How strong is the evidence for using blood biomarkers alone to screen for alcohol consumption during pregnancy? A systematic review

Helen Howlett, Sarah Abernethy, Nigel William Brown, Judith Rankin, William Keith Gray

Research output: Contribution to journalArticlepeer-review

17 Citations (Scopus)

Abstract

Accurate and early identification of women at risk from alcohol consumption during pregnancy allows education and support programmes to be targeted at those most in need. We aimed to conduct a systematic review to compare the efficacy of blood analysis and maternal self-report in detecting at risk women during pregnancy. This review investigated diagnostic accuracy. We searched four databases (Medline, Embase, Psychinfo and CINAHL) for relevant articles and conducted hand searches of recent issues of key journals in the field. No restriction was placed on inclusion in terms of publication date or language. Studies were deemed eligible if they were original research and included a direct comparison of the results of blood biomarker analysis and self-reported alcohol use for the detection of alcohol consumption in pregnant women. Quality appraisal of included studies was conducted using the QUADAS II tool. Eight studies met the inclusion criteria. Gamma-glutamyltransferase (GGT) was investigated in five studies, mean corpuscular volume (MCV) and phosphatidylethanol (PEth) in three studies and carbohydrate deficient transferrin (CDT), aspartate aminotransferase (AST), alanine aminotransferase (ALT) and whole blood associated acetaldehyde assay (WBAA) were each investigated in two studies. Although all of the studies were rated of good methodological quality, none of the biomarkers had both high sensitivity and specificity when compared to self-report. There was some evidence that a combination of biomarkers, or combining biomarkers with self-report, increases accuracy. In summary, the blood biomarkers examined were of limited use in screening for low and moderate alcohol consumption in pregnancy when compared to self-report. However, certain biomarkers, such and CDT and PEth may complement self-report and help improve the accuracy of diagnosis.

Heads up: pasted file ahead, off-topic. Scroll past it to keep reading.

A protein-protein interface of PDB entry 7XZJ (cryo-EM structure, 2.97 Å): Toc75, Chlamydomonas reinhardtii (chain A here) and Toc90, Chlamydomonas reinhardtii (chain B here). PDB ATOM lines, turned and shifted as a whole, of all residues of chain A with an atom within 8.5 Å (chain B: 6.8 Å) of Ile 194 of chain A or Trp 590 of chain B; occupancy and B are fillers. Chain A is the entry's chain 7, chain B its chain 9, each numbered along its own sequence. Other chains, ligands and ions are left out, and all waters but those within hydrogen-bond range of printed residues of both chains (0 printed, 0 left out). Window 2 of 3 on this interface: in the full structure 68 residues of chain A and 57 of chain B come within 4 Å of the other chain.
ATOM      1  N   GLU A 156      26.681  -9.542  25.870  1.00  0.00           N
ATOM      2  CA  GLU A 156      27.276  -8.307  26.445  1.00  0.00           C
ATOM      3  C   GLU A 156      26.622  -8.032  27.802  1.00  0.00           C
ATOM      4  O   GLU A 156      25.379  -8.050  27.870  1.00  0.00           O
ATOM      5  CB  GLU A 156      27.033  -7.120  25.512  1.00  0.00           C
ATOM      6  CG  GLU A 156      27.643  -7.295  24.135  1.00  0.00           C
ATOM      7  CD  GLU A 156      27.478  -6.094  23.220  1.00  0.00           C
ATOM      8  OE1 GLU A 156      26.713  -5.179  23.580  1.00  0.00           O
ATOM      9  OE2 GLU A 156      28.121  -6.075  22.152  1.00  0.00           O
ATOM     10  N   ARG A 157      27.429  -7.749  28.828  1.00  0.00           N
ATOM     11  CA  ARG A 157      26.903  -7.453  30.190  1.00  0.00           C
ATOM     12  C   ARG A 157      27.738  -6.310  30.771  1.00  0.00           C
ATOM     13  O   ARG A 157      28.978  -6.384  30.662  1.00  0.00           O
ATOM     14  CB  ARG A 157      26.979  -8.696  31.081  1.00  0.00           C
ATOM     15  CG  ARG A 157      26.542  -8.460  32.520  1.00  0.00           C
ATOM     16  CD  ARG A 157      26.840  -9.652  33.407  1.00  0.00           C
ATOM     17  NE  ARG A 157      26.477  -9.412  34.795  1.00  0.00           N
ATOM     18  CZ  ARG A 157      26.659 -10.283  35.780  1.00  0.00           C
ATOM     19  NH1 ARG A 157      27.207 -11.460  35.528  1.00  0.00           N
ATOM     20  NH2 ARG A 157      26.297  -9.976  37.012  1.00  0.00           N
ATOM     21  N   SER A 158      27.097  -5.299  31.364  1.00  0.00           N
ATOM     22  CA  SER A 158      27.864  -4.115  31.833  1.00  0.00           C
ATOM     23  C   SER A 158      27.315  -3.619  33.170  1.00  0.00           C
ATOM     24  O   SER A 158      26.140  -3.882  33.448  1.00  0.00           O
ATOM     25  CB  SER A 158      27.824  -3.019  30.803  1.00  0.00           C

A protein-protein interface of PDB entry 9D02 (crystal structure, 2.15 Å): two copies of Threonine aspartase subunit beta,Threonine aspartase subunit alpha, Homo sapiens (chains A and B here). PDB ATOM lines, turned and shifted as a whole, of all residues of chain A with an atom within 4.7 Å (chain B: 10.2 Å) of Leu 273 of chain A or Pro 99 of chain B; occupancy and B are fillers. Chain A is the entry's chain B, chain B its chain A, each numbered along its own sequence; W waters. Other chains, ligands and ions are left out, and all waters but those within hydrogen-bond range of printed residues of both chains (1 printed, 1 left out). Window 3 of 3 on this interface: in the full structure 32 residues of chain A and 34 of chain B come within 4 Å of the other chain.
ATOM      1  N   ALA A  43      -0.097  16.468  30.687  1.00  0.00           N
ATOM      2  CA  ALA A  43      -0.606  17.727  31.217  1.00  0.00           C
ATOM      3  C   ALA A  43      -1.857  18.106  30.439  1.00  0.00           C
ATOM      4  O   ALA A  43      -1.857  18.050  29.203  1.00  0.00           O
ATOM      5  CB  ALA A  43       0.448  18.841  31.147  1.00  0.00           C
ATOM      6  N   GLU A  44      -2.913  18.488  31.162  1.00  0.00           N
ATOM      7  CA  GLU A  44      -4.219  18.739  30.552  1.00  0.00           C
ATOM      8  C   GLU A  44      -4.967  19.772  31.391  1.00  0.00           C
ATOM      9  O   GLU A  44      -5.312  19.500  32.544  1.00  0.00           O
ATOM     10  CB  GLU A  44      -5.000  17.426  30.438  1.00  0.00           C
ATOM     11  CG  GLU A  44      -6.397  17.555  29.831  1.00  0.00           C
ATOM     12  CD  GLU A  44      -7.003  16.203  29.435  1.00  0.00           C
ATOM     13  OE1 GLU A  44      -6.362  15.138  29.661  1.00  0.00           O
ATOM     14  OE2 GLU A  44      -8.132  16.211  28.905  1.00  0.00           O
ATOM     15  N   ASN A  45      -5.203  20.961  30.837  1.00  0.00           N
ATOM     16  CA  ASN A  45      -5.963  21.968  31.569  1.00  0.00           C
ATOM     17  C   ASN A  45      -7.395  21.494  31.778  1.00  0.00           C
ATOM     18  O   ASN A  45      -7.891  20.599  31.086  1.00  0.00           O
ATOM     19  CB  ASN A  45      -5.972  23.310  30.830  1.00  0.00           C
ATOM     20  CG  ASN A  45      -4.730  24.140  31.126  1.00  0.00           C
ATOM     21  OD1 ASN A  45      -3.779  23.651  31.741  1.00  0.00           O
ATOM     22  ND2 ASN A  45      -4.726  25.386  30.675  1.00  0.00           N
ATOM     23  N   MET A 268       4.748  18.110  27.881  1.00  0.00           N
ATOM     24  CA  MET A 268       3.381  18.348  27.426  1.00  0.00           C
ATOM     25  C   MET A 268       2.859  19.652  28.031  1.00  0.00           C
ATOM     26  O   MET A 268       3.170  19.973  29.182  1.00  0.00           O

Original languageEnglish
Pages (from-to)45-52
Number of pages8
JournalEuropean Journal of Obstetrics & Gynecology and Reproductive Biology
Volume213
Early online date5 Apr 2017
DOIs
Publication statusPublished - 1 Jun 2017
Externally publishedYes

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